March 17, 2017
Shown above is a montage of the path of Venus during a brief time lapse (2 minutes), as observed on February 13, 2017, from Santos, Brazil. Approximately 30 percent of our sister planet, some 41,776,649 miles distant (67,233,000 km), was illuminated at the time. The change in brightness you see is due to the presence of thin clouds over Santos. Unlike the visible planets that lie further away from the Sun (Mars, Jupiter and Saturn), Mercury and Venus, when they're in the crescent phase, appear brightest to Earthlings. When these two planets are closest to us, directly in-between the Earth and the Sun (new phase), they can't be detected because the Sun is too bright. But when they're in the full phase, they're on the other side of the Sun from us and so, much further away with a much smaller apparent diameter.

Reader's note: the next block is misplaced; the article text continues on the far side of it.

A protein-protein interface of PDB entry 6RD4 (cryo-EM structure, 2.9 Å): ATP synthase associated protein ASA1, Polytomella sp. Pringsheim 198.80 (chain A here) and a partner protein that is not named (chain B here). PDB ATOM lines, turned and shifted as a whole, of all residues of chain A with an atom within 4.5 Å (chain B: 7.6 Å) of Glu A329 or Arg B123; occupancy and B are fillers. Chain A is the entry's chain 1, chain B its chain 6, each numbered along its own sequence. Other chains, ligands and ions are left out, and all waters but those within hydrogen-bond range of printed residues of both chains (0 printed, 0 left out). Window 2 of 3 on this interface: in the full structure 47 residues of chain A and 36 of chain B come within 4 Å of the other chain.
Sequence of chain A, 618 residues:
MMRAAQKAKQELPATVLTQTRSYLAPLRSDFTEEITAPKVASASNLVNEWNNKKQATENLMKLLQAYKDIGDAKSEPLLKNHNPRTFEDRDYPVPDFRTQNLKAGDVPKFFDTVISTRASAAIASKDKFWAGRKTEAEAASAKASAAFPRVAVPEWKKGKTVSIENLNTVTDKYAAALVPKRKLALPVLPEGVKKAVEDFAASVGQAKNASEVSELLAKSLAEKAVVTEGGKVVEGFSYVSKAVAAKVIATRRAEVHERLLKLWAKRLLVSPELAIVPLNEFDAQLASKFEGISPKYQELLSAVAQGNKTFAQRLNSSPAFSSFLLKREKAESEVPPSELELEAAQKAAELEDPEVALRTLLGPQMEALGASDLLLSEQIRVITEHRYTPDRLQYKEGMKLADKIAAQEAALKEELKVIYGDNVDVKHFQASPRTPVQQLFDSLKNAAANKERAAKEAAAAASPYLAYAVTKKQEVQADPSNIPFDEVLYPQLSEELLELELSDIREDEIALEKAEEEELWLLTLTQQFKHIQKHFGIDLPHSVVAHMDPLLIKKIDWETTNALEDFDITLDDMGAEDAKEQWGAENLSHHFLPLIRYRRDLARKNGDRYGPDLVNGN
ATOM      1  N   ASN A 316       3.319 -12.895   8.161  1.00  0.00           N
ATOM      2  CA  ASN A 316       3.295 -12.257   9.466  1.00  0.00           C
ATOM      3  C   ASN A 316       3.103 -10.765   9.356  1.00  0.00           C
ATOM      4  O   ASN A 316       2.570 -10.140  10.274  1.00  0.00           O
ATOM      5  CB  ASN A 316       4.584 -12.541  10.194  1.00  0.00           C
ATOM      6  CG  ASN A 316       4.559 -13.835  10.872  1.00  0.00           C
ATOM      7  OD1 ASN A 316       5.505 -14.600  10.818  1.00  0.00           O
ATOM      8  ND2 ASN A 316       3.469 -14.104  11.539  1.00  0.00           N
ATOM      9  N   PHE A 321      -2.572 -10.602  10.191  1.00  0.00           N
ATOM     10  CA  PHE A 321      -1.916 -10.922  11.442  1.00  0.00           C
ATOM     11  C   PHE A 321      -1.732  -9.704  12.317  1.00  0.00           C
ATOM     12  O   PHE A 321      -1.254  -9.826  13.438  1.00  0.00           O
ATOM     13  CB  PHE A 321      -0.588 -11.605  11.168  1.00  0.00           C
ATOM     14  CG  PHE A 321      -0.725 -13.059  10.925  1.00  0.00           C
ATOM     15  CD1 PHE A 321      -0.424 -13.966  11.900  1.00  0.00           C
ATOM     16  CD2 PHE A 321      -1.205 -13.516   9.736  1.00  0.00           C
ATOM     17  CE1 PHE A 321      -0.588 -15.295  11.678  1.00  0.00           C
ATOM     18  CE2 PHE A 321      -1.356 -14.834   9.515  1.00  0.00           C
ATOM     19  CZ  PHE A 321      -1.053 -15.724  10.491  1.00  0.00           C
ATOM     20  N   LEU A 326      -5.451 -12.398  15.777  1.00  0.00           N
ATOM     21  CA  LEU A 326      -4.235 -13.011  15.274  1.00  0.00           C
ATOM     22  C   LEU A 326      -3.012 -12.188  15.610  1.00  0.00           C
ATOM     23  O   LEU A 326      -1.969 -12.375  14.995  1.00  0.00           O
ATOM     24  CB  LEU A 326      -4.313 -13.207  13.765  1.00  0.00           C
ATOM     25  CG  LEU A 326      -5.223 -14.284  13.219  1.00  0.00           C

Venus thus appears brighter as it gets thinner. It'll be very bright tonight (magnitude -4.7) when it's low in the western sky and only about 3 percent of its surface is lit. Use binoculars to see its crescent shape -- Mercury can be seen below and slightly to the left of Venus.
Photo Details: Canon SX40 HS camera; 1/100 sec. exposure; ISO 10; f/5.8; Zoom 140x.